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. Last Updated: 07/27/2016

OPEC Moves to Allay Market's Fears

KUWAIT CITY -- OPEC, supplier of 40 percent of the world's oil, said it would keep output unchanged to avoid "scaring" the market as Northern Hemisphere temperatures fall and the commodity trades near $60 per barrel.

"As we get closer to the second quarter of 2006, that may warrant action of a different kind to the keep the market in balance," said Ali Naimi, oil minister for Saudi Arabia, the biggest producer in OPEC, as the cartel met on Monday. "In this meeting we are leaving things as they are."

The Organization of Petroleum Exporting Countries offered in September to produce as much oil as necessary after prices soared to a record $70.85 per barrel in New York after Hurricane Katrina made landfall on the U.S. Gulf Coast. The offer will expire on Dec. 31 because the output is not required to meet winter demand and will be set aside for emergencies, OPEC president Sheik Fahd Al Ahmed Al Sabah said in Kuwait City.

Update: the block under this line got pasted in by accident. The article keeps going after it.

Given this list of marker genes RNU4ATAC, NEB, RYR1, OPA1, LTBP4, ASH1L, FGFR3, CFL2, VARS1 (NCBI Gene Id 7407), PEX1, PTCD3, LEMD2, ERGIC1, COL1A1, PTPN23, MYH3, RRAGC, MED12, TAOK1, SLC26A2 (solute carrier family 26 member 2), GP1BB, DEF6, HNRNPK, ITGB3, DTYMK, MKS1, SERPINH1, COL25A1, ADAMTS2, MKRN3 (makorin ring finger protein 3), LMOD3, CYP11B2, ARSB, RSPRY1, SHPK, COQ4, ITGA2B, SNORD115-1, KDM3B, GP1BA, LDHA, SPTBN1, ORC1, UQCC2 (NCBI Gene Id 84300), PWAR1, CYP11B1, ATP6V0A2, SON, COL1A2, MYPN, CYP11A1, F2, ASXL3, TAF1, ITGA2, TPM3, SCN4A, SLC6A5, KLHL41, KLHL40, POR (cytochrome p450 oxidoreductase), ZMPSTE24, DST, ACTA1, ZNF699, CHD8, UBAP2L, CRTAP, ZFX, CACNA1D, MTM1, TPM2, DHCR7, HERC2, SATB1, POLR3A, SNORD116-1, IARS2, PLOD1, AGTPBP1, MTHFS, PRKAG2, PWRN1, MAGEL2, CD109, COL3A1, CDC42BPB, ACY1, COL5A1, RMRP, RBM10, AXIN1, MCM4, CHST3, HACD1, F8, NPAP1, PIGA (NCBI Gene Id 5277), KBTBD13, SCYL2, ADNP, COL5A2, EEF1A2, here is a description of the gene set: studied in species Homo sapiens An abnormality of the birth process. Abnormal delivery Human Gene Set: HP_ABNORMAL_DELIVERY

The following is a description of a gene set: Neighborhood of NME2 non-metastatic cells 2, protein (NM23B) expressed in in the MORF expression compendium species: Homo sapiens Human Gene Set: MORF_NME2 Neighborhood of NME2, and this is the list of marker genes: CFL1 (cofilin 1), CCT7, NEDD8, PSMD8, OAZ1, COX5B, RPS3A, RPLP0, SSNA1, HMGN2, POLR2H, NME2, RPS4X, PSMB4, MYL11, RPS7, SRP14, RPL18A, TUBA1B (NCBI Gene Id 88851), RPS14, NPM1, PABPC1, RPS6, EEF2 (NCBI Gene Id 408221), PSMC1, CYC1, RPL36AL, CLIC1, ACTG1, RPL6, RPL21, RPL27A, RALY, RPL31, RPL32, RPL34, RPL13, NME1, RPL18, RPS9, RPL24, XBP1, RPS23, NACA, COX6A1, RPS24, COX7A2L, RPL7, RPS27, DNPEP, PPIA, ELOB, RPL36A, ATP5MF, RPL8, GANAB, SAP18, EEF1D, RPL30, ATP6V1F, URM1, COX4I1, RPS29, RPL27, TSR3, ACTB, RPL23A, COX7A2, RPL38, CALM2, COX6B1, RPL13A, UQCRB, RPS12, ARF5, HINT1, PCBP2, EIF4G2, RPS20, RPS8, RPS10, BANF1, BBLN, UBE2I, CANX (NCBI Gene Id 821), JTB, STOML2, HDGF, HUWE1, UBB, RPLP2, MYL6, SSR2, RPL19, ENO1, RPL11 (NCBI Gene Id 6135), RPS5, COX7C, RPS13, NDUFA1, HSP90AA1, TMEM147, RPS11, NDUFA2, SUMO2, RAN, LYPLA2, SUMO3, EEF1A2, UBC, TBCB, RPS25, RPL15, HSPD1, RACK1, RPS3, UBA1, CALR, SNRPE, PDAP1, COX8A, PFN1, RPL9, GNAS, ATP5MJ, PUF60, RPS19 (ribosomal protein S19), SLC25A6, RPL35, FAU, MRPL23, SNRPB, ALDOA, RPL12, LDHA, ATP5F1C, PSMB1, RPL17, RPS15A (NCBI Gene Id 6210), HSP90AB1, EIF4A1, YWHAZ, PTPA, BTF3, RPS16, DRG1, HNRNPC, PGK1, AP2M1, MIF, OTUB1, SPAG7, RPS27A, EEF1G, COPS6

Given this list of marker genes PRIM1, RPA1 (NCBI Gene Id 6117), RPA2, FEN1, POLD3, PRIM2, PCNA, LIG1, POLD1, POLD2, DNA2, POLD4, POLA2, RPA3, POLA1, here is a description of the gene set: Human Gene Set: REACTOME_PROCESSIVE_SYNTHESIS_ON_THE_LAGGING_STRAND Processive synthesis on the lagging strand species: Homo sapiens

"I don't think that's consequential," said Michael Rothman, an analyst at International Strategy & Investment and a former oil strategist at Merrill Lynch. "The market is rallying on the fact that they're talking about another meeting to potentially cut."

Oil has rebounded more than 6 percent since slipping from the record, to as low as $55.40, because of concern the United States may have a colder-than-normal winter. It traded at $59.69 per barrel at 1 p.m. Kuwait time.

A decline in OPEC's index of oil prices, last at $52.94 per barrel, may prompt a cut in oil production, delegates said. "If prices fall to $40, $45 a barrel for the OPEC basket, then we may need to act," Libyan Energy Secretary Fathi Ben Shatwan said.

"I think the price is still high; the winter has started, it looks like it will be a cooler winter," the group's president, Al Sabah, said. OPEC will meet again in January or February to review the decision, he said.